Teaching Mbendjee Yaka
I provide private classes of the Mbendjee Yaka language, spoken by the Mbendjele BaYaka Pygmy hunter-gatherers. If you are interested in getting to know the basics, click here to start learning. This link will lead you to my introductory Mbendjee Yaka course. If you are in need of private classes, feel free to contact me.
The following presents a short description of the Mbendjee Yaka, an excerpt from my PhD thesis:
"All “Pygmy” languages relate either to Niger-Kordofanian or Nilo-Saharan languages. According to Bahuchet (2006), Pygmy communities speak three languages that are not shared with their neighbours: the Bantu language Aka, the Ubangian language Baka, and the Central Sudanic language Asua.
According to Guthrie’s (1948) classification system of Bantu languages, Mbendjele speak “Aka” language, categorised as Bantu C10. Among linguists, there was a debate as to whether this language should be referred to as “Aka”, or “Yaka”, which arose from the fact that /y/ in “Yaka” is due a: “phonological rule which inserts a glide where is no consonant onset to a syllable.” (Duke 2001: 10), as well as it reflects: “regional accents and the popular tendency to drop consonants in normal speech.” (Köhler & Lewis 2002: 280).
I use “Mbendjee Yaka” [...]. The expressions of “Mbendjee” or “Yaka” were used interchangeably in reference to their language. By referring to this language as “Mbendjee Yaka”, I avoid confusion with a different Bantu language known as “Yaka” B31, while remaining faithful to Mbendjele emic terms and to scholarly traditions at the same time (“Mbendjee” in the work of Lewis 2002, 2009; and “Yaka” in the works of Kosseke & Kutsch Lojenga 1996)." (Bombjaková 2018:24; bullets added).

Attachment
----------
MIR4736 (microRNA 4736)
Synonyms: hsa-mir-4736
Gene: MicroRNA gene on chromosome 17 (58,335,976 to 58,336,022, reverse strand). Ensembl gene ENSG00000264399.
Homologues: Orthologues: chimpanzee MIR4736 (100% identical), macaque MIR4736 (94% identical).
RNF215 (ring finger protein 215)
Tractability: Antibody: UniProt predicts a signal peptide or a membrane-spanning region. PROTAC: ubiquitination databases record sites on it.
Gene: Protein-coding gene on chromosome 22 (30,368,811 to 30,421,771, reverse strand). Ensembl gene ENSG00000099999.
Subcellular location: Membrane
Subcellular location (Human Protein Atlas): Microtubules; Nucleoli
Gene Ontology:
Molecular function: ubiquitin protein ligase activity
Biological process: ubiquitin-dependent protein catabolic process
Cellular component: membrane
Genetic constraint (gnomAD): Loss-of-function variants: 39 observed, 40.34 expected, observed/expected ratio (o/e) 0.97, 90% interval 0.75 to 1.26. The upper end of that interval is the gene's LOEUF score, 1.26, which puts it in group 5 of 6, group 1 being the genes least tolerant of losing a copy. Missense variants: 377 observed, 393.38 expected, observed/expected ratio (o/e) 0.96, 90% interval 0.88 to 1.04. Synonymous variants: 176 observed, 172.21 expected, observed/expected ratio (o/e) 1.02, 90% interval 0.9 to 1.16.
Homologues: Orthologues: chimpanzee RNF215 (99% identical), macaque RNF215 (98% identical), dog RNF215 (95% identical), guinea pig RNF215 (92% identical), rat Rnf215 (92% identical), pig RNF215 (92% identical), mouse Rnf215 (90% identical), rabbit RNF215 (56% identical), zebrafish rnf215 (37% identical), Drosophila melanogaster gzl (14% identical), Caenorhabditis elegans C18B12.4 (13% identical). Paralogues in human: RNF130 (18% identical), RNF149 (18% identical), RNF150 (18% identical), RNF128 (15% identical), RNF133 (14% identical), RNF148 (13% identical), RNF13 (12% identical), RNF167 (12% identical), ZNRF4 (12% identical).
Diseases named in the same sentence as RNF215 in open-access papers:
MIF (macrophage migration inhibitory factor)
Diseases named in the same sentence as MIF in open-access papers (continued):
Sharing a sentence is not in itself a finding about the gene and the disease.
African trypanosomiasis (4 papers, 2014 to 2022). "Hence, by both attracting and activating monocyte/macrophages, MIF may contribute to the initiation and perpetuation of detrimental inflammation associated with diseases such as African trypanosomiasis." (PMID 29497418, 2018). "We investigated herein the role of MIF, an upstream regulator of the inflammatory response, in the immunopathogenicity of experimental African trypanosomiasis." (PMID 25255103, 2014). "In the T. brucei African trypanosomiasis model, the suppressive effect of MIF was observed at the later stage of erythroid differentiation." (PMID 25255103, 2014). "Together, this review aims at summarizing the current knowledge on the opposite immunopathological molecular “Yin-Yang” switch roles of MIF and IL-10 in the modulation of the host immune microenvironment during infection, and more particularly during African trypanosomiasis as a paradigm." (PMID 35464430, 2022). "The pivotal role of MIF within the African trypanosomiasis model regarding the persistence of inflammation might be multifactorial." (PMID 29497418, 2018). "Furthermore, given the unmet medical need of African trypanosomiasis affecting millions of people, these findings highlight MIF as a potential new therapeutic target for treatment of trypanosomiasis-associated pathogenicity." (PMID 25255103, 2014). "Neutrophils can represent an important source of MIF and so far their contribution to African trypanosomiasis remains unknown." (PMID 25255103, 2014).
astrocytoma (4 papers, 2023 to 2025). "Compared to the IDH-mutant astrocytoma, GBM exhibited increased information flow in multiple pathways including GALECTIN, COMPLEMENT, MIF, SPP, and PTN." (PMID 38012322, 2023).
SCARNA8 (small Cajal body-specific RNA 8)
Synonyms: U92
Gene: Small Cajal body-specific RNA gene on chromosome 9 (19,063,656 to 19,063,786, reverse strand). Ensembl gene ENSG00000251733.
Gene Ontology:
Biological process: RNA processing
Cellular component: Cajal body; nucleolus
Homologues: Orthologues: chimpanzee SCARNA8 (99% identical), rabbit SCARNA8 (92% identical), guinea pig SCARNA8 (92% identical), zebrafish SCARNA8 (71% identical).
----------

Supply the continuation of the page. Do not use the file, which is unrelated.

BAHUCHET, S. 2006. Languages of African rainforest «pygmy» hunter-gatherers: language shifts without cultural admixture. In Historical linguistics and hunter-gatherers populations in global perspective (Max-Planck Inst., Leipzig) (available on-line: https://hal.archives-ouvertes.fr/hal-00548207/, accessed 6 April 2015).
Bombjaková, D. (2018) The role of public speaking, ridicule, and play in cultural transmission among Mbendjele Bayaka forest hunter-gatherers, Doctoral thesis, UCL (University College London). Doctoral. UCL (University College London). Available at: https://discovery.ucl.ac.uk/id/eprint/10043002/ (Accessed: 13 November 2020).
DUKE, D. J. 2001. Aka as a Contact Language: Sociolinguistic and Grammatical Evidence. Master of Arts in Linguistics, The University of Texas at Arlington, Arlington, Texas.
GUTHRIE, M. 1948. The classification of the Bantu languages. London: Oxford University Press for the International African Institute.
KÖHLER, A. & J. LEWIS 2002. Putting Hunter-Gatherer and Farmer Relations in Perspective. A Commentary from Central Africa. In Ethnicity, Hunter-gatherers, and the ‘Other’: Association or Assimilation in Southern Africa? (ed) S. Kent, 276–305. Washington: Smithsonian Institute.
KOSSEKE, D. & C. KUTSCH LOJENGA 1996. Le verbe en yaka. Unpublished manuscript.
LEWIS, J. 2002. Forest Hunter-Gatherers and Their World: A Study of the Mbendjele Yaka Pygmies of Congo-Brazzaville and Their Secular and Religious Activities and Representations. London School of Economics and Political Science, University of London.
LEWIS, J. 2009. As well as words: Congo Pygmy hunting, mimicry and play. In The Cradle of Language, 232–252. Oxford: Oxford University Press.